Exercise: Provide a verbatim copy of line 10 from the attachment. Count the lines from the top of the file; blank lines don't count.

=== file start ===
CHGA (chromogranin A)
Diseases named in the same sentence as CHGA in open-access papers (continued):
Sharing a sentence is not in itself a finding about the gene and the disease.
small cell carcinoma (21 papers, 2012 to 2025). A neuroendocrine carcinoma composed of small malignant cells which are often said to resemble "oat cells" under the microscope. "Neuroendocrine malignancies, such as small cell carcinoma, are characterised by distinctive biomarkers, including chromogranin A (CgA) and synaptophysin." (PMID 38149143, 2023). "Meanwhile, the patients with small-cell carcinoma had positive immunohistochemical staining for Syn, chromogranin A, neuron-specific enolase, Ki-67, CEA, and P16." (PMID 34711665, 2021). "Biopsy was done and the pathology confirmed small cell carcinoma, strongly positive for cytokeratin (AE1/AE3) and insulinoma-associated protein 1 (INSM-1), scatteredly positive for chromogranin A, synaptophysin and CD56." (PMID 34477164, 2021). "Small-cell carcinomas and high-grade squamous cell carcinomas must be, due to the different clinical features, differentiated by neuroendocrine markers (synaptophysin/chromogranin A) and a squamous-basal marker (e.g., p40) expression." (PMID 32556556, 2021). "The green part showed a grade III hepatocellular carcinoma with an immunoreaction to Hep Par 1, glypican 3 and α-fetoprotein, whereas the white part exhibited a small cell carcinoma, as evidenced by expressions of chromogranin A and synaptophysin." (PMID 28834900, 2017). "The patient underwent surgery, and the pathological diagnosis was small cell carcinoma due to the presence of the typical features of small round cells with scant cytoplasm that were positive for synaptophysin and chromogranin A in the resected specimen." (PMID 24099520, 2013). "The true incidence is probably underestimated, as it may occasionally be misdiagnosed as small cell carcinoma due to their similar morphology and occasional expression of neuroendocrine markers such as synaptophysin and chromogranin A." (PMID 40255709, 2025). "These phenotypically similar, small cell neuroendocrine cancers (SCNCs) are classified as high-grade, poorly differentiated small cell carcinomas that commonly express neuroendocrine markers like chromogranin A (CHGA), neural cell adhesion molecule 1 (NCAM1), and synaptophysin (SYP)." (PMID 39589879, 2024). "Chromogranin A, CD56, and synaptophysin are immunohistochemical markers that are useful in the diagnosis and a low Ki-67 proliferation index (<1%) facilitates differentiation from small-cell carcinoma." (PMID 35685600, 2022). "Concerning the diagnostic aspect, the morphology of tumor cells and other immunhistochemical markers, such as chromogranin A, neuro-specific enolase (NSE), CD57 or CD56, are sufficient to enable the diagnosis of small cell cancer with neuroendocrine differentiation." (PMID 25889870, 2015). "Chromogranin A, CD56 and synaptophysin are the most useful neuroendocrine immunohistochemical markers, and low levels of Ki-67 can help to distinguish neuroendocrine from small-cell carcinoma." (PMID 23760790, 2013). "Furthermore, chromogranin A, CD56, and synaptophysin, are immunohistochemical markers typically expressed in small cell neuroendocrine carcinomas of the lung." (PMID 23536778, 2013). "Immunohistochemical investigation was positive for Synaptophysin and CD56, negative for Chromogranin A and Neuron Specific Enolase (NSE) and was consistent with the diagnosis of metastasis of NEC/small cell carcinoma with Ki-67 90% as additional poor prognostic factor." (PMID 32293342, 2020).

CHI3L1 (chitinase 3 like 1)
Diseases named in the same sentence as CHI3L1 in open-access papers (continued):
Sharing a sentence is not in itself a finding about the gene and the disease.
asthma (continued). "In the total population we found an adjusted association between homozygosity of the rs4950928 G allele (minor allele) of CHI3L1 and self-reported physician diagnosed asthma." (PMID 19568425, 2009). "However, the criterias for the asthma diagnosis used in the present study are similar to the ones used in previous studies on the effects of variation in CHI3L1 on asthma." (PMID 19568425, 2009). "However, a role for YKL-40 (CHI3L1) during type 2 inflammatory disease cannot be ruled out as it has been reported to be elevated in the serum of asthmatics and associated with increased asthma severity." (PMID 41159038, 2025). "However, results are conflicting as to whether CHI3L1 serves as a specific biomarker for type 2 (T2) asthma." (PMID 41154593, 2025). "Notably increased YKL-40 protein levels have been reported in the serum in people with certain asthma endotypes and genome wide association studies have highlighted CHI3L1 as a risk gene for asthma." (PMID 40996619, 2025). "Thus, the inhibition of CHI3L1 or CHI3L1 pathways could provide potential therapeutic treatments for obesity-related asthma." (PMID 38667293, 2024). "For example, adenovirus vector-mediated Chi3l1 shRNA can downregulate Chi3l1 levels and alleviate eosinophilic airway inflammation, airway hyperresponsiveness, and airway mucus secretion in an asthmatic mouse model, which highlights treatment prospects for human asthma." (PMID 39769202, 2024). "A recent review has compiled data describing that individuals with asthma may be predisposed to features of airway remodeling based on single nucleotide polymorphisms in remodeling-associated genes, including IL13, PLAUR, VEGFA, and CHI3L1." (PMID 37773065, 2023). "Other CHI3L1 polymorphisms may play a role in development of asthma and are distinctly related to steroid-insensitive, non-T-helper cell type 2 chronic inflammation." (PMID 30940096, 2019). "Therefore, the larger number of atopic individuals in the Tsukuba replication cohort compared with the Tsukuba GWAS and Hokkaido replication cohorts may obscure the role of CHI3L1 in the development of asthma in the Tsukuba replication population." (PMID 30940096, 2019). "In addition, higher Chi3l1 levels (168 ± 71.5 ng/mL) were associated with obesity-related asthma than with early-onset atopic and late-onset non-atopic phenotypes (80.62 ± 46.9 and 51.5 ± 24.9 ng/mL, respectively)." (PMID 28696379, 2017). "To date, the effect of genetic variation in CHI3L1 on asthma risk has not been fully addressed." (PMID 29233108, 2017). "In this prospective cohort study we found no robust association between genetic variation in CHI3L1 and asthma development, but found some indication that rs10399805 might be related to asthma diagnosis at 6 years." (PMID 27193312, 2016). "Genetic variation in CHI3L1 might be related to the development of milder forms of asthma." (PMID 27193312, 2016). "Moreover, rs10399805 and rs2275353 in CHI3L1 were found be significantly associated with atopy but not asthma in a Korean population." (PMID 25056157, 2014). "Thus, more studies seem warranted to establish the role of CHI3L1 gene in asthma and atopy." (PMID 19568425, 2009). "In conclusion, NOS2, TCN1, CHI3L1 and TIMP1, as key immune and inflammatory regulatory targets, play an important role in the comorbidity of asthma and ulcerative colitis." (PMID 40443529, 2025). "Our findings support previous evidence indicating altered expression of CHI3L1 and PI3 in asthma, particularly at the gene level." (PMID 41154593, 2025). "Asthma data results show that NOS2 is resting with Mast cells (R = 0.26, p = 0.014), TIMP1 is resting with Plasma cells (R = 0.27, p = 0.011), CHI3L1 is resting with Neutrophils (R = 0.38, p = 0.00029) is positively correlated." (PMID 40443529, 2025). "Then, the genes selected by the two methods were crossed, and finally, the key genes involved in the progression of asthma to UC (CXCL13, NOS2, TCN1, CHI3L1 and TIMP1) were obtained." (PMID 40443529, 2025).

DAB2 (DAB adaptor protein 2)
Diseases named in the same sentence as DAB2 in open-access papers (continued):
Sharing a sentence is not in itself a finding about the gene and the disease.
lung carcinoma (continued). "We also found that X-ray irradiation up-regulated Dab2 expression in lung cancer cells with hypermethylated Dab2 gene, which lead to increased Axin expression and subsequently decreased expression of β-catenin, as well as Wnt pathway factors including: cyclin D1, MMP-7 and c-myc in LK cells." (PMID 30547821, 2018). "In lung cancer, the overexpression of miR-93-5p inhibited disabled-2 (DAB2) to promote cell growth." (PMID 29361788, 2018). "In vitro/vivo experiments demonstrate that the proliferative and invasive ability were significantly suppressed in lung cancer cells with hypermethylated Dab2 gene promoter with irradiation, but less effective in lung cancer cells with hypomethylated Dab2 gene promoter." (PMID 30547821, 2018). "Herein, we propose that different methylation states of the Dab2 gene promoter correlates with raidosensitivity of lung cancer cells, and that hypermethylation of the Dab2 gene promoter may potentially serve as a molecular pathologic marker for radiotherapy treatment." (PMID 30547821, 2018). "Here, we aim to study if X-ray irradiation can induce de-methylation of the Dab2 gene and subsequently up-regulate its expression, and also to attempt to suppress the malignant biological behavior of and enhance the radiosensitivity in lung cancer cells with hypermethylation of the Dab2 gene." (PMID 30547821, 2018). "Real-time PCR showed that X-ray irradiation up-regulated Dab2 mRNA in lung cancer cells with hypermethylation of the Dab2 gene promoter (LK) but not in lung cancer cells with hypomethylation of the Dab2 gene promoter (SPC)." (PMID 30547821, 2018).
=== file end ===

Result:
Diseases named in the same sentence as DAB2 in open-access papers (continued):